Washington Policy Weekly: United States Pauses Funding for UNRWA

I. Legislative Branch

1) Legislation

Sen. Rand Paul Introduces Resolution to Disapprove an Arms Sale to Egypt. Sen. Rand Paul (R-KY) introduced a resolution that would disapprove an impending weapons sale to Egypt. Egypt is one of the largest recipients of US security assistance, receiving about $1.3 billion each year from Washington.

Sen. Warnock Introduces Bill to Provide Compensation to Former Iran Hostages and Their Families. Senators Raphael Warnock (D-GA) and J.D. Vance (R-OH) introduced S.3647, a bill that would fully compensate employees at the US embassy in Iran—and their families—who were held hostage from 1979 to 1981. These individuals were promised compensation under the United States Victims of State-Sponsored Terrorism (USVSST) Fund, but many of them have received as little as 25 percent of the payment.

Senate Democrats Introduce Amendment to Security Supplemental Affirming Two-State Solution to the Israel-Palestine Conflict. Led by Sen. Brian Shatz (D-HI), 49 senators signed on to an amendment to the national security supplemental that reiterates the US commitment to a two-state solution as a path to peace for Israelis and Palestinians. The move is believed to be in response to recent comments from Israeli Prime Minister Benjamin Netanyahu against an eventual state for the Palestinians.

2) Personnel and Correspondence

Bipartisan Letter to Secretary Blinken Denounces South Africa ICJ Case. Representatives Chris Smith (R-NJ) and Kathy Manning (D-NC) led a group of over 200 members of the House of Representatives in a letter to Secretary of State Antony Blinken that denounced the case brought by South Africa against Israel at the International Court of Justice. The members rejected South Africa’s claims that Israel has committed genocide in Gaza and called on the Biden administration to provide support to Israel in the case. Representative Michael McCaul, who signed the letter and serves as chairman of the House Foreign Affairs Committee, also issued a statement, calling the case against Israel meritless and accusing South Africa of having close ties with Hamas.

Sen. Cotton Warns that Menthol Cigarette Ban Will Benefit Terrorist Organizations. Sen. Tom Cotton (R-AR) sent a letter to Department of Health and Human Services Secretary Xavier Becerra and Attorney General Merrick Garland, “expressing concern about the profit opportunities that a ban on menthol cigarettes would create for terrorist organizations.” In the letter, Cotton asserts that an Food and Drug Administration proposed rule to ban menthol cigarettes “would allow terrorist organizations such as Hezbollah to rake in millions from black market menthol cigarettes and use the profits to finance their terrorist activities.”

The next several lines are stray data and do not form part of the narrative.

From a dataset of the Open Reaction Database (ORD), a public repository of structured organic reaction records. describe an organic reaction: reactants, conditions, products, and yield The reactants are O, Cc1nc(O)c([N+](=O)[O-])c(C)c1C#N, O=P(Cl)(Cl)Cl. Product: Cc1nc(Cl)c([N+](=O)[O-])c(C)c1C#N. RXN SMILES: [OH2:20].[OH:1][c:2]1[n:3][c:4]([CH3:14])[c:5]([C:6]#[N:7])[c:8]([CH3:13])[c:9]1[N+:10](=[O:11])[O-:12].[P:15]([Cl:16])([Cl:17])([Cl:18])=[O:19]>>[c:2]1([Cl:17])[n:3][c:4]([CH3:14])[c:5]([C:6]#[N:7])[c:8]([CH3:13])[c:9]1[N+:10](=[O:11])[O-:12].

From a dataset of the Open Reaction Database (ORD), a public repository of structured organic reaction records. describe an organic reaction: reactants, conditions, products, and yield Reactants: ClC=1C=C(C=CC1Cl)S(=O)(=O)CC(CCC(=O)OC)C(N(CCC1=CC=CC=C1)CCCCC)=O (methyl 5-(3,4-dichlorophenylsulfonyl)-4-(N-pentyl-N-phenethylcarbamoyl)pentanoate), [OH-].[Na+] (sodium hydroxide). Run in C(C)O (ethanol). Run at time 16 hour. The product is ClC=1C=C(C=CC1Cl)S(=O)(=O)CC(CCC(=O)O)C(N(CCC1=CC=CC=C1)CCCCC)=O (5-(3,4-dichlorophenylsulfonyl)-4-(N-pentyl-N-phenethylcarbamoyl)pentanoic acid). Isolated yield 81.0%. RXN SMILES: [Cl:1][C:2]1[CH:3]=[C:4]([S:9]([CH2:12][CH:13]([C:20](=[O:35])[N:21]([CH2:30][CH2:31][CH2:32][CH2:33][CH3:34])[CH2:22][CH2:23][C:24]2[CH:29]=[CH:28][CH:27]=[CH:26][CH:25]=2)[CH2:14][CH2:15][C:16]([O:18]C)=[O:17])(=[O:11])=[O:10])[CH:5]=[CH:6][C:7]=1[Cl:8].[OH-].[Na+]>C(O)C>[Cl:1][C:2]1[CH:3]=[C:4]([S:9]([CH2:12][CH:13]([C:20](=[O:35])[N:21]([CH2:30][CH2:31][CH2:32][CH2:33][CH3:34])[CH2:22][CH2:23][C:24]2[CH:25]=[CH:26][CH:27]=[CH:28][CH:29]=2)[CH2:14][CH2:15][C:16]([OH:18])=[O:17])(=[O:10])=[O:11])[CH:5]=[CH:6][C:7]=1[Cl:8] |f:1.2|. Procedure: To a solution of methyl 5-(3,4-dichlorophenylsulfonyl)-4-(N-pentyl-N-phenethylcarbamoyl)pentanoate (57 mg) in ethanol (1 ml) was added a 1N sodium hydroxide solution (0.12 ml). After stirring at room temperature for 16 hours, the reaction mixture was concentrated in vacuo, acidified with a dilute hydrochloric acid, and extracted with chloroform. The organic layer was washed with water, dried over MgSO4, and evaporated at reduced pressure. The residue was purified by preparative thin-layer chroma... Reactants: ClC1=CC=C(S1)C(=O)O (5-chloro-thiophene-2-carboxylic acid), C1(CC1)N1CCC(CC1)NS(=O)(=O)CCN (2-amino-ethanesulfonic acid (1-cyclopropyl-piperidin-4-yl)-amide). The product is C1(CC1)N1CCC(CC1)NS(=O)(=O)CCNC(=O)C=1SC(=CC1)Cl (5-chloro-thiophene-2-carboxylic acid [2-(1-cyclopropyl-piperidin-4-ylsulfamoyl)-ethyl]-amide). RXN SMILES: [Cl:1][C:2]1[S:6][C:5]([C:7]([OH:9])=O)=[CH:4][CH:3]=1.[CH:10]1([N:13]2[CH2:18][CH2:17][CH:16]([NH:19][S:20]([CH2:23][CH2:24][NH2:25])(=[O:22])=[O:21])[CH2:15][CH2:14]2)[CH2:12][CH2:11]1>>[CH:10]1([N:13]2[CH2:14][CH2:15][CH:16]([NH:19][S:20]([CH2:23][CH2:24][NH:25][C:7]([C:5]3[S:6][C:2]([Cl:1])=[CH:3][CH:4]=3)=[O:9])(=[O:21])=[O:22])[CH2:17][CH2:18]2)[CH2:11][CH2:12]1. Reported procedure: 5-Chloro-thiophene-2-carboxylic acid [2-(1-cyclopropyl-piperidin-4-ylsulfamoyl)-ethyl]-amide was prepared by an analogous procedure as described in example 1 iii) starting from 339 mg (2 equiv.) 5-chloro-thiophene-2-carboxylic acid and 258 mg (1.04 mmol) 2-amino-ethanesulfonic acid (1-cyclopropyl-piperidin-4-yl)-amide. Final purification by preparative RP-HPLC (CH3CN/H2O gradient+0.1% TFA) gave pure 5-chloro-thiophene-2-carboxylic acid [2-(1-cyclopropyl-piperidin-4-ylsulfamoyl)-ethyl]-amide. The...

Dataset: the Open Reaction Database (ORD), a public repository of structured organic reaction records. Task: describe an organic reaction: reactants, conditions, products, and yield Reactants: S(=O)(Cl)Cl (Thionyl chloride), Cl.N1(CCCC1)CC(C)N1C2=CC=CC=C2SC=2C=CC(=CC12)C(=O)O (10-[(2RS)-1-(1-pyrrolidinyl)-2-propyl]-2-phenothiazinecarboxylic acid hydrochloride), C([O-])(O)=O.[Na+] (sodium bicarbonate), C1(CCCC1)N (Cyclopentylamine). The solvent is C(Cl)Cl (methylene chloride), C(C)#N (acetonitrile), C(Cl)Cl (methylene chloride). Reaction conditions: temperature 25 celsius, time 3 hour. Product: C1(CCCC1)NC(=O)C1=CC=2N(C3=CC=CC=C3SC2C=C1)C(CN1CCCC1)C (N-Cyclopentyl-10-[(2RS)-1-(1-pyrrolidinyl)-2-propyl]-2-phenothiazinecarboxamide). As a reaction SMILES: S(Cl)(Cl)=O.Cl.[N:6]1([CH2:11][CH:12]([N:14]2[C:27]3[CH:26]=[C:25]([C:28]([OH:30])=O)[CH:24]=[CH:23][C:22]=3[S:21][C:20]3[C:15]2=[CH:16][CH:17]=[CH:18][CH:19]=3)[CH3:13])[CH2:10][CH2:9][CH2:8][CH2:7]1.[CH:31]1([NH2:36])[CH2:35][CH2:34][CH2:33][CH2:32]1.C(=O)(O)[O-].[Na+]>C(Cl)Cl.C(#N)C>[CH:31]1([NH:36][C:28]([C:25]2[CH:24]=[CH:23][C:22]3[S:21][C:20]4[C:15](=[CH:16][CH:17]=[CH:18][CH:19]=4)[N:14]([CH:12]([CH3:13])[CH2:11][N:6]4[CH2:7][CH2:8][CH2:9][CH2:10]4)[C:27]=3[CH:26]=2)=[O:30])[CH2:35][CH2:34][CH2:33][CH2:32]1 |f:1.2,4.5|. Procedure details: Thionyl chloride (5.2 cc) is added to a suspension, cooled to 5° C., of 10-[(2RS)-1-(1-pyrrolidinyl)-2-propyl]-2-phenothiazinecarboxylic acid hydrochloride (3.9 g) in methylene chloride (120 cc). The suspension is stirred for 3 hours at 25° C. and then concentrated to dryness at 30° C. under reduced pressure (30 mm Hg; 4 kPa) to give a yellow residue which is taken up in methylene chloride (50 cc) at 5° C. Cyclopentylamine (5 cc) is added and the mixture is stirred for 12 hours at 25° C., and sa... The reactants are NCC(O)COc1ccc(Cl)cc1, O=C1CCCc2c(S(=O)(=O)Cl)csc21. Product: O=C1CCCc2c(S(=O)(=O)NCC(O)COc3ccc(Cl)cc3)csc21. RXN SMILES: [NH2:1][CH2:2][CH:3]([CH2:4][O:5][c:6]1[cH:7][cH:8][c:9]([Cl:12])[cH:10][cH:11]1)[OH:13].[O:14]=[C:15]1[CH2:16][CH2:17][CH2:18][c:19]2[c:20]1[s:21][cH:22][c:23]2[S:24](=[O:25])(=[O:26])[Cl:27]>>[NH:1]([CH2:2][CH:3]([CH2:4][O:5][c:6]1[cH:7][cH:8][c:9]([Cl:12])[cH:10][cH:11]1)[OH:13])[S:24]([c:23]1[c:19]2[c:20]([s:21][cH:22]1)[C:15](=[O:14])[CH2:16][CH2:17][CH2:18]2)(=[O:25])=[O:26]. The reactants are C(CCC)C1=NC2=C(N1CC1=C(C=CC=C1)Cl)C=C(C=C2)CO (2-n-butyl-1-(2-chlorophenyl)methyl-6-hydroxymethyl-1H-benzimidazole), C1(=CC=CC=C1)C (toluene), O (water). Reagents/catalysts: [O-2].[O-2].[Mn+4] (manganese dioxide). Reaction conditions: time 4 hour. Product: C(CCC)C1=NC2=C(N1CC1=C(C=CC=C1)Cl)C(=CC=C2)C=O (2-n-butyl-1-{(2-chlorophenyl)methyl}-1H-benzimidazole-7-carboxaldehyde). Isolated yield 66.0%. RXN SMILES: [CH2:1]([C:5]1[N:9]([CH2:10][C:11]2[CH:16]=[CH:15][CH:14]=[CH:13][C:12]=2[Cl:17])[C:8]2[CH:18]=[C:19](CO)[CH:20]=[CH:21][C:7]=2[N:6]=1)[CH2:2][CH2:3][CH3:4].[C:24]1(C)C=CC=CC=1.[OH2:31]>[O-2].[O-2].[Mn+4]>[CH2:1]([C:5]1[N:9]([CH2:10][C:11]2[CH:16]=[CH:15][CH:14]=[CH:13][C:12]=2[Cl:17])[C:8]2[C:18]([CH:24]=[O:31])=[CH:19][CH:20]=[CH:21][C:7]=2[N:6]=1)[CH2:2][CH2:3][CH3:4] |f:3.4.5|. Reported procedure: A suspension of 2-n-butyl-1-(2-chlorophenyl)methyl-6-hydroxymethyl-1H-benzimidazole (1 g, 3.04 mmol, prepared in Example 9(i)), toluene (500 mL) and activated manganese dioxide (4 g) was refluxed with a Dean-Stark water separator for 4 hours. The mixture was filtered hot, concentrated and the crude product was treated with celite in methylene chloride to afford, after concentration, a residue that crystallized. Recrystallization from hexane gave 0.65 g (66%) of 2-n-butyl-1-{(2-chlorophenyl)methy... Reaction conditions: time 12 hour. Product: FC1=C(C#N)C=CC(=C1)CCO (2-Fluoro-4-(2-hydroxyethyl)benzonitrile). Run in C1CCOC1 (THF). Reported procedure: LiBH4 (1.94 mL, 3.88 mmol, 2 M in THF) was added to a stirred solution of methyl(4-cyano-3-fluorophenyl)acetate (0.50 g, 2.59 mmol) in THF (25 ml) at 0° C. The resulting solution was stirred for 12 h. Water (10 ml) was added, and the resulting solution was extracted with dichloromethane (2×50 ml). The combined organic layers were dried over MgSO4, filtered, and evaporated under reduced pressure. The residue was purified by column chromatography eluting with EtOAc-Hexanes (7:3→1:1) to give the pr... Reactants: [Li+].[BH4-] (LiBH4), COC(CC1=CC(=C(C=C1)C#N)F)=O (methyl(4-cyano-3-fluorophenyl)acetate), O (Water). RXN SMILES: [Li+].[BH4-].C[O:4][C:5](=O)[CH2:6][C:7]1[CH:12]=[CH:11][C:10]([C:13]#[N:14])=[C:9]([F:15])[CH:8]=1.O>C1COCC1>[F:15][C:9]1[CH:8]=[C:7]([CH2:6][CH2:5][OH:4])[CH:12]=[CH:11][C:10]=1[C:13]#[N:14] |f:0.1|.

Bipartisan Letter Seeks Answers from Administration on US Houthi Strategy. Senators Tim Kaine (D-VA), a member of the Senate Armed Services and Foreign Relations Committees (SFRC), Todd Young (R-IN), a member of the SFRC, Chris Murphy (D-CT), chair of the SFRC’s Subcommittee on Near East, South Asia, Central Asia and Counterterrorism, and Mike Lee (R-UT) sent a letter to President Joe Biden, pressing the administration on its response to Houthi attacks in the Red Sea. While the senators expressed support for steps to hold the Houthis accountable, they are seeking clarification on the administration’s understanding of “self-defense” in the context of US strikes, an explanation of the legal authority under which the US military has carried out strikes on Houthi targets, and the legal rationale for unilaterally directing military action to defend foreign ships. The lawmakers also reaffirmed the importance of congressional authorization of any “offensive military action.”

Senators Express Concern with Provision of US Military Assistance to Human Rights Violators. Senators Ben Cardin (D-MD), chairman of the Senate Foreign Relations Committee, and Elizabeth Warren (D-MA) sent a letter to Secretary of Defense Lloyd Austin III, expressing concern that the Department of Defense (DoD) has provided assistance for human rights abusers and coup governments to participate in US military exercises. The lawmakers assert that such assistance constitutes a violation of the “Leahy Law,” which exists to ensure that foreign military forces receiving such assistance are not themselves human rights abusers. The senators specifically cite the provision of funding support to Sudan and others for participation in joint military exercises as a concern. In response to the senators, DoD has maintained that “joint exercises whose ‘primary purpose’ is to enhance US forces’ capability ‘are not considered assistance’ and do not require Leahy vetting.” Still, the Pentagon halted the trainings with the countries in question.